Former United States President, Bill Clinton, is scheduled to arrive in Rwanda on Wednesday for the launch of Butaro Cancer Centre.
A statement from the Clinton Foundation Press Office confirmed that President Clinton will take part in the launch of the state-of-the-art facility in the Northern Province.
Butaro Hospital, which was built with partnership of Clinton Foundation, the government of Rwanda and Partners in Health, will host Rwanda's first National Cancer Referral Centre, the first of its kind to be established in a rural area in East Africa.
The Centre is part of Rwanda's five-year national plan to introduce cancer prevention, screening.
"...he will attend the opening of the Butaro Cancer Centre of Excellence with Paul Farmer and Jeff Gordon. The centre was created through a Clinton Global Initiative commitment by the Jeff Gordon Children's Foundation and Partners in Health," reads the statement.
Partners in Health was founded by Paul Farmer, an American Anthropologist and physician.
"Just a few years ago, we had no system or financing mechanism to diagnose and treat AIDS in Africa. People said it was too expensive or too complicated. But today, nearly 7 million people in developing countries are receiving treatment for HIV. We can do the same with cancer," said Paul Farmer.
The cancer centre of excellence aims to address both existing resource limitations and the growing global cancer burden.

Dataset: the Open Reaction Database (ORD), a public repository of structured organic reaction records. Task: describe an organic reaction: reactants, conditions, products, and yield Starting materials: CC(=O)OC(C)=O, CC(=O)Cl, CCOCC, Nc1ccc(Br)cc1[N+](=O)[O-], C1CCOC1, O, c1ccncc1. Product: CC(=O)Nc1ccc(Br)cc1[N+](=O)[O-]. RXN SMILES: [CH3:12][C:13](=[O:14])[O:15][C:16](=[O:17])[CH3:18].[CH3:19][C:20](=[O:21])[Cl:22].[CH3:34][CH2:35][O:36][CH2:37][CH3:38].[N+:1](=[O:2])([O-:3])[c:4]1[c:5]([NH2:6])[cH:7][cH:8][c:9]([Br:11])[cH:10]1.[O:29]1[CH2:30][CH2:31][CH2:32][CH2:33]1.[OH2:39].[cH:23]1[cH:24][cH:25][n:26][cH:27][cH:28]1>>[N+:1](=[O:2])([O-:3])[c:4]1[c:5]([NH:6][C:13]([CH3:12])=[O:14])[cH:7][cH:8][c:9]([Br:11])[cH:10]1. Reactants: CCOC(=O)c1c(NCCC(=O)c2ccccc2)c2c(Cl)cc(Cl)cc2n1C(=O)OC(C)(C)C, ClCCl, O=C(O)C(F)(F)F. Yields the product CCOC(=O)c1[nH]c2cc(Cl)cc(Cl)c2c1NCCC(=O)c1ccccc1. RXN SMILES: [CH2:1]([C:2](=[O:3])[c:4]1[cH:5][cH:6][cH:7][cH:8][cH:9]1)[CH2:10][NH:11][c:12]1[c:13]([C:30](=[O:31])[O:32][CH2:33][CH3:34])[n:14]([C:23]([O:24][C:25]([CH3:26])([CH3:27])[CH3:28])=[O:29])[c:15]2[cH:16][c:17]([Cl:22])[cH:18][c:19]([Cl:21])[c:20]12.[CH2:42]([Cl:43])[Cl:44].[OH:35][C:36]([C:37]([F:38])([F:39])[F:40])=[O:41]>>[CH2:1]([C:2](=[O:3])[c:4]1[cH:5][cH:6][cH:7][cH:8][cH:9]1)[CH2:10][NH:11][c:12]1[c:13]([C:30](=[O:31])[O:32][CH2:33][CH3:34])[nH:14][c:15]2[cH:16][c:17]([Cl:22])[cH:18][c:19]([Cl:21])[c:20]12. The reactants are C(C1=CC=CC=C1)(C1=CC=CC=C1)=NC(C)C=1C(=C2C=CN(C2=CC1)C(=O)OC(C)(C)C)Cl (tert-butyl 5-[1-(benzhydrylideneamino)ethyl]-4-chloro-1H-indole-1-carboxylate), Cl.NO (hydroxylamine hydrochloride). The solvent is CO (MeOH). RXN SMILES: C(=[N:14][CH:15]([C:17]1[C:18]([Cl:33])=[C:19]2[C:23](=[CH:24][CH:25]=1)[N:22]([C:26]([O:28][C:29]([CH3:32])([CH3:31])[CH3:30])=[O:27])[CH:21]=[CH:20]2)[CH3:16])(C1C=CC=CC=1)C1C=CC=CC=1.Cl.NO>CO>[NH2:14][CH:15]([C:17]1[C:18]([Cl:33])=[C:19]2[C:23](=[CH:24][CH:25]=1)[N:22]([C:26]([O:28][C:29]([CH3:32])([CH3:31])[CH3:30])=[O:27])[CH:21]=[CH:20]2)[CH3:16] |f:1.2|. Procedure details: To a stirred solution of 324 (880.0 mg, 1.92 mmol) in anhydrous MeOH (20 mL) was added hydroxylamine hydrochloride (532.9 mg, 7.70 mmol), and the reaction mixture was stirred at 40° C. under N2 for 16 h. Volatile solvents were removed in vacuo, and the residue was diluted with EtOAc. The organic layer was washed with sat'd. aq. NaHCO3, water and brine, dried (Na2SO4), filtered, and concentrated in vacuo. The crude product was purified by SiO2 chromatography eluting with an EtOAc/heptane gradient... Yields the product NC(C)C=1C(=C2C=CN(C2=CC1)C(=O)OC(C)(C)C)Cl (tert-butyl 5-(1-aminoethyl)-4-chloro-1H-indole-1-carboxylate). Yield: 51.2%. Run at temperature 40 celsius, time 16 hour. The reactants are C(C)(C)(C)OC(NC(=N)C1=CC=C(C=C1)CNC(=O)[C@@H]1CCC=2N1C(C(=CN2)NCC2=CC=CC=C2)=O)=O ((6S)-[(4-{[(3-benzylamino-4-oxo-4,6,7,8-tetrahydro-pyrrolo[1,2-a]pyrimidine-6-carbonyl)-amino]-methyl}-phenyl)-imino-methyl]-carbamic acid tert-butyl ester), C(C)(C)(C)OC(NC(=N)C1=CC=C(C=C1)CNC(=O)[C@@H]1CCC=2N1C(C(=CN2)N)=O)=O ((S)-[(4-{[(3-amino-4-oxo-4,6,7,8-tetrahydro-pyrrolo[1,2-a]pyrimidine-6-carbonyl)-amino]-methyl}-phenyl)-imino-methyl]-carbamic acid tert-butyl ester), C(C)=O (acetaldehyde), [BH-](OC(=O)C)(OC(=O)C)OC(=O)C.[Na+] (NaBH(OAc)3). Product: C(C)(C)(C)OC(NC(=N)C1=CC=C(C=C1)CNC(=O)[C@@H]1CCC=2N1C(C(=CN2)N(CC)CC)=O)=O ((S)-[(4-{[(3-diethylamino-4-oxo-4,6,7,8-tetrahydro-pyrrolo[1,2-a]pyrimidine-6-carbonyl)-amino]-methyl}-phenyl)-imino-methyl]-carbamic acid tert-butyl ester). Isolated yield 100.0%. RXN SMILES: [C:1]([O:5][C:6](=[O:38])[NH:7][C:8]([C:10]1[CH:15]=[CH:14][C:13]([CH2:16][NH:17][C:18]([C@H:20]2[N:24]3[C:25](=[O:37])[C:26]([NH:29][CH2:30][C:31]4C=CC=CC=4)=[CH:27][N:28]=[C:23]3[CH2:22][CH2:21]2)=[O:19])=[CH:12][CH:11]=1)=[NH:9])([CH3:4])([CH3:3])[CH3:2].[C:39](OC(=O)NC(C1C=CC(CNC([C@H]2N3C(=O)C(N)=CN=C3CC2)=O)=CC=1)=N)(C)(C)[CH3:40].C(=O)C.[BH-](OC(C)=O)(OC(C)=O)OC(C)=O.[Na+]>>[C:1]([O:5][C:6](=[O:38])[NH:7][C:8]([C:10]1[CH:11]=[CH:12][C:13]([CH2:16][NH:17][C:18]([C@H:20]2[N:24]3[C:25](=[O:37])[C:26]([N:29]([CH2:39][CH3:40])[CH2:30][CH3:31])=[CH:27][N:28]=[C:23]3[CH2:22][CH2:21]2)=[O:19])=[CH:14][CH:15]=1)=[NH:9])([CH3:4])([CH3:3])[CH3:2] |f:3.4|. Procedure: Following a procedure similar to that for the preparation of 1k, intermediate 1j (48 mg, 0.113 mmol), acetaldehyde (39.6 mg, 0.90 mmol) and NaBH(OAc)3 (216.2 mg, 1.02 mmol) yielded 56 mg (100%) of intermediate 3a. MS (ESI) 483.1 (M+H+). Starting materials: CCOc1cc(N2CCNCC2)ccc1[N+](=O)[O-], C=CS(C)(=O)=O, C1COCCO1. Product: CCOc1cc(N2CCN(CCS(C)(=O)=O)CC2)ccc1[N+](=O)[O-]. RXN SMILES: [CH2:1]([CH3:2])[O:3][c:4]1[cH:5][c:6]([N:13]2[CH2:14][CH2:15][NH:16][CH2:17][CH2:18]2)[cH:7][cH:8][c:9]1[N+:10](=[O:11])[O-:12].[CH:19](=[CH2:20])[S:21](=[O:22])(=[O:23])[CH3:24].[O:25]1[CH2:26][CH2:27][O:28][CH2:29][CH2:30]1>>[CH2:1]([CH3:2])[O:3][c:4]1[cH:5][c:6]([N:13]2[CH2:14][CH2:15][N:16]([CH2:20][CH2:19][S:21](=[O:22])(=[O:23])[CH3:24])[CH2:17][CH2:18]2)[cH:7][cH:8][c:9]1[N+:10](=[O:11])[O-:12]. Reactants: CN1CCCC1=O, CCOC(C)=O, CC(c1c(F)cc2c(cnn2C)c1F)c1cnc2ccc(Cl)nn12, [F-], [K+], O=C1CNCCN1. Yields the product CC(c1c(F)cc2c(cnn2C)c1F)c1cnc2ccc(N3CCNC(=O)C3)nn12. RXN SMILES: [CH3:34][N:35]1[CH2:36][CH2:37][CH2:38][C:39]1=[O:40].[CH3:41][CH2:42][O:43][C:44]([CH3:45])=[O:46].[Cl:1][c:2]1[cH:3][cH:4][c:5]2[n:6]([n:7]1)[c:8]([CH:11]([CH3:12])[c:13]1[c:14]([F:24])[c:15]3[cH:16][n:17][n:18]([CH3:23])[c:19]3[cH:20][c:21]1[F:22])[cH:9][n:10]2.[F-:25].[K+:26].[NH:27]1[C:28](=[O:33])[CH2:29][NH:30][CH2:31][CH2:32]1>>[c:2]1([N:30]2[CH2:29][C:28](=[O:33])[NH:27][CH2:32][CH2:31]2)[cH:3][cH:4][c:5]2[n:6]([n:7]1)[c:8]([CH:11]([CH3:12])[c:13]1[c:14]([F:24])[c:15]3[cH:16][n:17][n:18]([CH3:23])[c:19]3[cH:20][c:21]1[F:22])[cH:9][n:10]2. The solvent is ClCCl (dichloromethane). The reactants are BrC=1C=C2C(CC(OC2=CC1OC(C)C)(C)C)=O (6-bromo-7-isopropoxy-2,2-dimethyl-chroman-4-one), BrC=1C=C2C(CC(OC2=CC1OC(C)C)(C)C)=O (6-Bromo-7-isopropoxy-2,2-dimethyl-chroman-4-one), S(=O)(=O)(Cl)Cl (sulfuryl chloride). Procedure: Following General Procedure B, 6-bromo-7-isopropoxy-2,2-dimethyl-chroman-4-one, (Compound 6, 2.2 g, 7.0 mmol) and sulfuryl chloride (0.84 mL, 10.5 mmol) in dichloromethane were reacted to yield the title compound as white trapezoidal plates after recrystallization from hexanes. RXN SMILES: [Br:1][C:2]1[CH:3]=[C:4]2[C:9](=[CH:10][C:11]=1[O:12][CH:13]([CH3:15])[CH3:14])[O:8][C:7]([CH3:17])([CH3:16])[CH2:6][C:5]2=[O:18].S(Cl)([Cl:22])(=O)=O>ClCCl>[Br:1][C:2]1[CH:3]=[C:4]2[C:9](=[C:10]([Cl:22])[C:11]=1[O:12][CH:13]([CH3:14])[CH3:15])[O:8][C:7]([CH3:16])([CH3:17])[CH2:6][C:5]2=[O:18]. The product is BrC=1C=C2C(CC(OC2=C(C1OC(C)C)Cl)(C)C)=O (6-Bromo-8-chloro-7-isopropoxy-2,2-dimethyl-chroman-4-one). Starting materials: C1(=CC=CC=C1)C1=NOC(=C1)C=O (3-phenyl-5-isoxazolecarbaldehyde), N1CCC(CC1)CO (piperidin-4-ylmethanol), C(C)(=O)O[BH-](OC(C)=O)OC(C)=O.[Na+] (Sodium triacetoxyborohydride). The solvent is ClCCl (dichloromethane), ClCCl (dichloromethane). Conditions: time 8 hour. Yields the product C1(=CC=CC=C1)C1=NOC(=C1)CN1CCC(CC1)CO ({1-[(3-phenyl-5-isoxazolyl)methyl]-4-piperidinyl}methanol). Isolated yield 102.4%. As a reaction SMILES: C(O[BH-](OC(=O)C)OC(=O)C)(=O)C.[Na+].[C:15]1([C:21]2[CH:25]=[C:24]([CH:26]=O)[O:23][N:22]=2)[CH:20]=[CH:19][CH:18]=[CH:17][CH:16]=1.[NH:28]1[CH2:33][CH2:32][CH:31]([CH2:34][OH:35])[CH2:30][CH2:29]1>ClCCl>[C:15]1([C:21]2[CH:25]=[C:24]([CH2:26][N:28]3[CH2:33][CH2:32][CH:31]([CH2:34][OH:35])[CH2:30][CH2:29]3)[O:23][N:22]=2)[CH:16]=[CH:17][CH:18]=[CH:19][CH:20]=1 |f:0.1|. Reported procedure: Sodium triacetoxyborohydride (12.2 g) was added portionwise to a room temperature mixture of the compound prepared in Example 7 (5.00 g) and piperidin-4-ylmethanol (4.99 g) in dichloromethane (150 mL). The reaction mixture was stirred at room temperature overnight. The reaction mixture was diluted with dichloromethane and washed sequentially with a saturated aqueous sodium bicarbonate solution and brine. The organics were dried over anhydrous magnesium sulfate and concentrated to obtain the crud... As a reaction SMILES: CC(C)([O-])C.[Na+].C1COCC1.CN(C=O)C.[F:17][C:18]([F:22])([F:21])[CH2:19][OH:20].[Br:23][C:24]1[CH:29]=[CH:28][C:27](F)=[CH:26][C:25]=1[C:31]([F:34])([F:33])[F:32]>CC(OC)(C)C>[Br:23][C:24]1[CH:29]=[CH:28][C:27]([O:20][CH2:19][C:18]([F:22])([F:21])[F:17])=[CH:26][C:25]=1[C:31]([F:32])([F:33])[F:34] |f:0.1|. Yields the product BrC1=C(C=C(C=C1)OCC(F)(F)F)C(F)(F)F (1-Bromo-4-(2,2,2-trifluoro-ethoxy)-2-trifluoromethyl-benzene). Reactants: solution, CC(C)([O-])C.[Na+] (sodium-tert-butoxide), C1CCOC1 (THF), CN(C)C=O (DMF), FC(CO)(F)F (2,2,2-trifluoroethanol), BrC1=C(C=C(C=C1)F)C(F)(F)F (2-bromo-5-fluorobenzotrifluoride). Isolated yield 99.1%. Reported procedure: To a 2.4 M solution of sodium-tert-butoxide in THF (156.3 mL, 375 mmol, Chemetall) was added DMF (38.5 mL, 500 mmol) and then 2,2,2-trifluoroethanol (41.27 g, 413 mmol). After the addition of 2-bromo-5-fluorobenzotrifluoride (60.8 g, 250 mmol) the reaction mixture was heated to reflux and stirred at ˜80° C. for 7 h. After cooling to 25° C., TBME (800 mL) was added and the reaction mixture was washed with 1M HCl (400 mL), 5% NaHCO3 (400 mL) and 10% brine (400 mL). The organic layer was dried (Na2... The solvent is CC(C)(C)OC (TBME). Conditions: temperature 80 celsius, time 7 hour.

According to WHO 16 million new cancer cases are expected worldwide by 2020, with 70 percent in developing countries like Rwanda.
The Butaro cancer facility will provide a full spectrum of cancer care including screening, diagnosis, chemotherapy, surgery, patient follow-up, and palliative care.
It will also serve as the first facility to implement standardised cancer training.
NASCAR Sprint Cup driver Jeff Gordon has also confirmed that he will attend the grand opening of the centre.
The Jeff Gordon Children's Foundation is a major supporter of the first-of-its-kind cancer centre in a rural part of Africa.
"Cancer can be very curable and treatable in many cases, but it's just not happening. This is a big step, and I can't wait to get there and be a part of this event," said Gordon.
A survey conducted in 2010 revealed that a total of 2,476 cancer cases were registered in Rwanda with 312 being children aged below 18 years.